In recent months, public health officials have warned that a measles epidemic is likely if vaccine uptake rates do not improve. Currently, three in four children are immunised against the disease, well below the desired coverage of 97%.
According to the Irish College of General Practitioners, there is no causal link between the MMR vaccine and autism.
``If a parent asks me is there any risk attached to the MMR, I will tell them that all human activity involves risk,'' says Dr Brian Coffey, chairman of the Irish College of General Practitioners. ``We cannot give guarantees but I will tell them that they have a better chance of getting knocked down when they leave my surgery then their child being damaged by the vaccine.''
However, a new study which will be published in the coming weeks, has found that 24 out of 25 children who developed autism after an apparently healthy infancy had the measles virus in their gut. Researchers believe the virus could have come from the combined vaccine.
Professor John O'Leary, Director of Pathology at the Coombe Hospital, who conducted the research, describes it as compelling evidence of a link between autism and infection by the measles virus and has called on the Department of Health to carry out a full investigation with proper funding.
Small numbers of individual doctors are also beginning to express concerns about the vaccine. Dr Mary Grehan, spokesperson for the Association of General Practitioners, which represents 600 family doctors, believes parents are not being given the information they need to ask the right questions.
`As far as the AGP is concerned, the jury is out on the MMR vaccine, but parents shouldn't be asked to give the vaccine without knowing exactly what they are doing and judging what is best for their child individually. It shouldn't be left to somebody in a government department to decide that we vaccinate everybody with the MMR because it is cheaper and handier.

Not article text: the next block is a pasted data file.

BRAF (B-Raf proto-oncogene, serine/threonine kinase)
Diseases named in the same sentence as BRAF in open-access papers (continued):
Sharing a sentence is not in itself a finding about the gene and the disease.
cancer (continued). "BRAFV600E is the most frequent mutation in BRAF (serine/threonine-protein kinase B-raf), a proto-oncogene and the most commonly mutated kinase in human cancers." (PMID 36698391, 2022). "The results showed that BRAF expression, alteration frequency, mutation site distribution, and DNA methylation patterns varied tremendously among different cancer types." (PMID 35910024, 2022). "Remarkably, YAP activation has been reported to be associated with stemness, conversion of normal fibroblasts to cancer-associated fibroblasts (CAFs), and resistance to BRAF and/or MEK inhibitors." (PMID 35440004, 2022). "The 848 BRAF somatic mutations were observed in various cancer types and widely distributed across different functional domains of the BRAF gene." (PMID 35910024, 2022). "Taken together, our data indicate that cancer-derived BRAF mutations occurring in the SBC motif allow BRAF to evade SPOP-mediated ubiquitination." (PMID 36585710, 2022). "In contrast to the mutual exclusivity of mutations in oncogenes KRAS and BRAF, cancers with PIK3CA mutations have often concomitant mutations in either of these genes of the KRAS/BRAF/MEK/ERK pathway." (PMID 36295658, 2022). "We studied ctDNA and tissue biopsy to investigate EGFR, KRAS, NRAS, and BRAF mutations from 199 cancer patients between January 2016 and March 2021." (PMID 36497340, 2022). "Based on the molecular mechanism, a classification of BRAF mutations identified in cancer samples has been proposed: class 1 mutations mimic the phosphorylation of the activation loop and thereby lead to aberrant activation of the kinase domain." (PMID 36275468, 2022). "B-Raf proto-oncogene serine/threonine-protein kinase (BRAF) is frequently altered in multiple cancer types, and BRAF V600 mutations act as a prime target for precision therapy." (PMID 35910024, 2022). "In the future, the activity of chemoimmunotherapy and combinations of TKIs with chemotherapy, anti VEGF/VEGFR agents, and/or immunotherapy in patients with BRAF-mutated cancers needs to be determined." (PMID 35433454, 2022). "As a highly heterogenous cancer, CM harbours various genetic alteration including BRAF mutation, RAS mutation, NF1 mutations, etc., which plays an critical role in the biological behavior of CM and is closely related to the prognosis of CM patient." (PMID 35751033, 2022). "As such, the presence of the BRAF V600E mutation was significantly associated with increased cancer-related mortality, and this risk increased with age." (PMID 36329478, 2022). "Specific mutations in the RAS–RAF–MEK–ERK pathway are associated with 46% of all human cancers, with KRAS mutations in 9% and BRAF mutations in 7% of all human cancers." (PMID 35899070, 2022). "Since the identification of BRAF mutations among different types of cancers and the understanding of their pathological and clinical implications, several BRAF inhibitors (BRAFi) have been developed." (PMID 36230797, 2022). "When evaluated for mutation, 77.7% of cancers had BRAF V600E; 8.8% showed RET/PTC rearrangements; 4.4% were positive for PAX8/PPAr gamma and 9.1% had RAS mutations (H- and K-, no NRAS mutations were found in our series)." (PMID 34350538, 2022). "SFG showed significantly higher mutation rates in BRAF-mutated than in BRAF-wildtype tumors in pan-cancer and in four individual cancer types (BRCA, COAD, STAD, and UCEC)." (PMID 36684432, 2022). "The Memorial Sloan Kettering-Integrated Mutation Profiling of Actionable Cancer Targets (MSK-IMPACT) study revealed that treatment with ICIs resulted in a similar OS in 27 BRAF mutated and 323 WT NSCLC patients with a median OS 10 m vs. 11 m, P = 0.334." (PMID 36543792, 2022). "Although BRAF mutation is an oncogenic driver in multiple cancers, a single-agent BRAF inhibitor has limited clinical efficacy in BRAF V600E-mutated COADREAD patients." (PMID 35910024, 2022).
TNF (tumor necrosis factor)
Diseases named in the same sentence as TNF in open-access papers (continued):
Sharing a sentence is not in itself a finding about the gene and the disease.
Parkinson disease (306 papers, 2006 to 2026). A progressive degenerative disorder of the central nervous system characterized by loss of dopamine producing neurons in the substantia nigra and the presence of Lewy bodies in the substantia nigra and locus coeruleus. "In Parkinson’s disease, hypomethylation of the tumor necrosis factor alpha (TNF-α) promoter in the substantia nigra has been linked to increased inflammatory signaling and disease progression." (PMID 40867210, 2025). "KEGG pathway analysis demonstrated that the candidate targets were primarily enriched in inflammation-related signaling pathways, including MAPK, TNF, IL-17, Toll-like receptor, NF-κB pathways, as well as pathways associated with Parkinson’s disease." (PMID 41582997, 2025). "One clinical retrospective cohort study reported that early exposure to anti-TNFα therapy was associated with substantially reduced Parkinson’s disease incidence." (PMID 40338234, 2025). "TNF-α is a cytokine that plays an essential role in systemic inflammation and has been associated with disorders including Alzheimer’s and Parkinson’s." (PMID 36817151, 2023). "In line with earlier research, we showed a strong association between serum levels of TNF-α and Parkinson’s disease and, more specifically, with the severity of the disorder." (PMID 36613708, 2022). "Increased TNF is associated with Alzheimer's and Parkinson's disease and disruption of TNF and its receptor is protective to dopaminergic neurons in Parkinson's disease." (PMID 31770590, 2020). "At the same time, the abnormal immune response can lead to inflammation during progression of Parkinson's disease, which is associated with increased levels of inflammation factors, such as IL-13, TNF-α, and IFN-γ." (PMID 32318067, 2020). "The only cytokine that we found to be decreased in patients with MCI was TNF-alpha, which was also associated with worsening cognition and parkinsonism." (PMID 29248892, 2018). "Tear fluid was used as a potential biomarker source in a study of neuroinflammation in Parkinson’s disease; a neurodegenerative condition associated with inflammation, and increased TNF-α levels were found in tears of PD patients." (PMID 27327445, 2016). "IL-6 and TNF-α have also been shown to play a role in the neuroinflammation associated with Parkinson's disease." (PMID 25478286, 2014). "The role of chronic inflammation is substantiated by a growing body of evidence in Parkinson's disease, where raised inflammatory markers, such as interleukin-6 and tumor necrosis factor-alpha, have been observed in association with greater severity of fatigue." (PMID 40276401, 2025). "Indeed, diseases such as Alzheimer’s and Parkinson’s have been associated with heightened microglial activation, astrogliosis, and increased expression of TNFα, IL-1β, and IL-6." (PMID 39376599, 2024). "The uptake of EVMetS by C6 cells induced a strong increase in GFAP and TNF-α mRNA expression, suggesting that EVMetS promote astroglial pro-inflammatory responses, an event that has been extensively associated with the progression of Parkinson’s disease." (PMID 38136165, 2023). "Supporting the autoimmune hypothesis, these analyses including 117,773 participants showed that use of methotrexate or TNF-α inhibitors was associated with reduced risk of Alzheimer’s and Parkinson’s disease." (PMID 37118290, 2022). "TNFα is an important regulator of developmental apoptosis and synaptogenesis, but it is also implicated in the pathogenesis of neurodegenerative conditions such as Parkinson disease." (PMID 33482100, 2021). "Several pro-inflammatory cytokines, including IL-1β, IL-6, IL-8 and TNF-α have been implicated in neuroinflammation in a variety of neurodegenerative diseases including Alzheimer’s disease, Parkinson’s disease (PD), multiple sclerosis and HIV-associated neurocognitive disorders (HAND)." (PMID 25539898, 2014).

``This is where the biggest problem lies. In General Practice, you're dealing with the individual family and child. In Public Health, which is where the Department of Health is coming from, you're talking about the mass and herd immunity. If you get 97% vaccinated, then the diseases die out, and in that scenario, you're prepared to take one or two children who suffer as a result. But as a GP, you refuse to have anyone suffer from vaccination because you see them as individual people not numbers.``
The AGP is calling on the Department of Health to make a split vaccine available, which would be given at separate intervals during infancy and childhood.
``If we are going to give children vaccines, we should give them a single dose so that we know what they've had if anything develops from it. Maybe it's the measles that's causing the reaction, maybe it's the mumps, maybe it's the combination of all three. We don't know. But the health boards refuse point blank to give it separately because of cost. Then, they complain that vaccination rates are dropping. The reason is that a lot of parents would have got the vaccine if they could have got
``Babies are only developing an immune system when you're hitting them with three viruses at the one time and their systems are desperately trying to make antibodies to all three. I think we're going to have terrible problems later on when these children get into their teens or 20s or 30s. We just don't know what the outcome will be.''
Early findings from a study by the Autistic Society of Ireland, which will be published shortly, suggest that the number of children with autism has increased 100 fold in the last five years.
The Department of Health is in the process of establishing an autism register, which will for the first time record the numbers of Irish people with the condition.